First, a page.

The Government yesterday launched another consultation on restricting immigration, this time family immigration. The splash on the UKBA website is here, the Ministerial statement here, the consultation document here and the accompanying research paper, Family migration: evidence and analysis, here.
The affected categories are fiancé(e)s, proposed civil partners, spouses, civil partners, unmarried or same-sex partners, dependent children and adult and elderly dependent relatives. The key proposals are as follows:
- defining more clearly what constitutes a genuine and continuing marriage, “to help identify sham and forced marriages”, for example requiring that the couple understand a common language, have been in a relationship for at least 12 months, can provide ‘accurate personal details about each other’ and other criteria that any sensible ECO or immigration judge is already applying
- reintroducing an equivalent to the old ‘primary purpose’ rule, whereby a couple have to show that their combined attachment to the UK is greater than that to any other country before being granted a visa or leave to remain based on their relationship
- a bizarre new ‘one spouse’ rule whereby ‘serial sponsors abusing the process’ and any person convicted of bigamy or an offence associated with sham marriage attracts a ban on sponsorship for up to 10 years
- introducing a new minimum income threshold for sponsors of partners and dependants, to ensure that family migrants are adequately supported as a basis for integration – the independent Migration Advisory Committee has been asked to advise on what the threshold should be
- extending the probationary period before partners can apply for settlement in the UK or claim benefits from 2 years to 5 years
- introducing a completely new 5 year probationary period for dependent relatives and tightening up the (already very tight indeed) rules on when a ‘dependent’ relative abroad is really dependent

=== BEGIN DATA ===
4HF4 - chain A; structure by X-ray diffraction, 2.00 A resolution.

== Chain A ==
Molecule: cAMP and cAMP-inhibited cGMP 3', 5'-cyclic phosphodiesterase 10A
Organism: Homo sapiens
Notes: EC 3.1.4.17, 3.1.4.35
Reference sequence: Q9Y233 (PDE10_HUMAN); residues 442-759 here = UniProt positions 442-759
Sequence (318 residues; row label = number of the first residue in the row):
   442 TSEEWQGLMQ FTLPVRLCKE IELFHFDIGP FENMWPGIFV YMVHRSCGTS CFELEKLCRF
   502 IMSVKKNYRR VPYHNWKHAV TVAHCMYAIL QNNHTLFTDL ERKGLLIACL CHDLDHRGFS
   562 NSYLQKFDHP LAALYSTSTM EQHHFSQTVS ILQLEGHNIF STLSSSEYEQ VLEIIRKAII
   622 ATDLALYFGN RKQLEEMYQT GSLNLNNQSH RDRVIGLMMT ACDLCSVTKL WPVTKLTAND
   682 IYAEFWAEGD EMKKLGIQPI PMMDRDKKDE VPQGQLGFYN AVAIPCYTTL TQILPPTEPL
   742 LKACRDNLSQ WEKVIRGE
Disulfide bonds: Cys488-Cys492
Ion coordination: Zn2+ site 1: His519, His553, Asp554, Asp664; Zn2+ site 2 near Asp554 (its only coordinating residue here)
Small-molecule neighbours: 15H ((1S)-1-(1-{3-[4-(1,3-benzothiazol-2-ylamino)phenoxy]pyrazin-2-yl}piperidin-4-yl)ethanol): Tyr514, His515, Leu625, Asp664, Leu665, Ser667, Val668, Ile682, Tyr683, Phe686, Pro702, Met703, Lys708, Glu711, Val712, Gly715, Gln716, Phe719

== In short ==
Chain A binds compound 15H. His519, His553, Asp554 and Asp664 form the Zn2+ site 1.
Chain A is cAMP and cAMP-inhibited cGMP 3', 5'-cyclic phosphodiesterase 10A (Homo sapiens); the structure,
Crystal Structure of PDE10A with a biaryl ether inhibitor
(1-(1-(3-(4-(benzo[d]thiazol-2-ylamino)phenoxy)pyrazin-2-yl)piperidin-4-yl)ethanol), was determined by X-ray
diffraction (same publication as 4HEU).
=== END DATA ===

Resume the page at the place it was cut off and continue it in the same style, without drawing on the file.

- forcing established couples who have lived together outside the UK for 4 years or more also to complete the new 5 year probationary period rather than allowing them to settle immediately, as at present
- requiring partners and adult dependants aged under 65 to demonstrate that they can understand everyday English (B1 level on the Common European Framework for Languages) when they apply for settlement, increasing the current spouse English language requirement from its current A1 level
- exploring the case for making ‘sham’ a lawful impediment to marriage in England and Wales, and for giving the authorities the power to delay a marriage where sham is suspected
- scrapping the full right of appeal for family visitor visas
- compulsory health insurance for some immigration categories (presumably elderly relatives) and compulsory health screening for TB
Some of the consultation looks like politics and fluff. The bit about better defining a genuine and subsisting marriage is preposterous as these are already relevant considerations. What the Home Office really need to do is train their staff better, not legislate on something like this. Regarding income, the Home Office for years has applied a woolly ‘adequacy’ test but judges apply a more sensible approach of requiring a minimum level equivalent to income support plus the other benefits that come with it. The bit about making ‘sham’ a lawful impediment sounds like nonsense – both vicars and registrars are not permitted to conduct sham marriages anyway, so this adds nothing.
In amongst all the dross I did manage to find one useful suggestion:
We propose to ask local authority social services departments in England to carry out an assessment of an individual?s capacity to consent to marriage when the sponsor of a marriage- based visa or leave to remain application is a person with learning difficulties or of another particularly vulnerable group, to confirm that the person understands and has consented to what they are doing.
This would be a welcome protective mechanism, and unlike UKBA social services departments can generally be trusted to do a good, balanced job in conducting this sort of assessment.
As well as the fluff there are some terrible suggestions. The primary purpose rule proposal is clearly and blatantly targeted at ethnic minorities with a family link to the ‘home’ country. Scrapping rights of appeal for family visitors because too many succeed is reprehensible and will only serve further to embed poor quality communication to visa applicants and visit visa decisions. Again, it is ethnic minorities with a familial link abroad who lose out here when their relatives are refused entry for weddings and funerals. Lengthening the probationary period to 5 years and introducing it for established couples and adult dependent relatives seems like plain punishment and deterrence.
The current Government could not be clearer in its message: it doesn’t like immigrants, nor is it terribly fond of ethnic minorities.